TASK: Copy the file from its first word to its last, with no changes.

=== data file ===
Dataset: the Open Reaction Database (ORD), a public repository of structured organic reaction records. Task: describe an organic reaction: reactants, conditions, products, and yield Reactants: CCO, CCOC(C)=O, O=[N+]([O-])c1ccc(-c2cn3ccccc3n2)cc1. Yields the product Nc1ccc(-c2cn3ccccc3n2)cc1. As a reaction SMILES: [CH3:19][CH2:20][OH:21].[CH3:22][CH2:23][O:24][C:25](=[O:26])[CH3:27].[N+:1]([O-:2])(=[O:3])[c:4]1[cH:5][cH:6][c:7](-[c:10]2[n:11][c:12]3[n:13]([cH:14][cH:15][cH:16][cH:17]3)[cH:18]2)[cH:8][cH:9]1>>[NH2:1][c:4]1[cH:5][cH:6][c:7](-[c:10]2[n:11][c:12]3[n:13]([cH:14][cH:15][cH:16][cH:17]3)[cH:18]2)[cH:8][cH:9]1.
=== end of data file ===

Dataset: the Open Reaction Database (ORD), a public repository of structured organic reaction records. Task: describe an organic reaction: reactants, conditions, products, and yield Reactants: CCO, CCOC(C)=O, O=[N+]([O-])c1ccc(-c2cn3ccccc3n2)cc1. Yields the product Nc1ccc(-c2cn3ccccc3n2)cc1. As a reaction SMILES: [CH3:19][CH2:20][OH:21].[CH3:22][CH2:23][O:24][C:25](=[O:26])[CH3:27].[N+:1]([O-:2])(=[O:3])[c:4]1[cH:5][cH:6][c:7](-[c:10]2[n:11][c:12]3[n:13]([cH:14][cH:15][cH:16][cH:17]3)[cH:18]2)[cH:8][cH:9]1>>[NH2:1][c:4]1[cH:5][cH:6][c:7](-[c:10]2[n:11][c:12]3[n:13]([cH:14][cH:15][cH:16][cH:17]3)[cH:18]2)[cH:8][cH:9]1.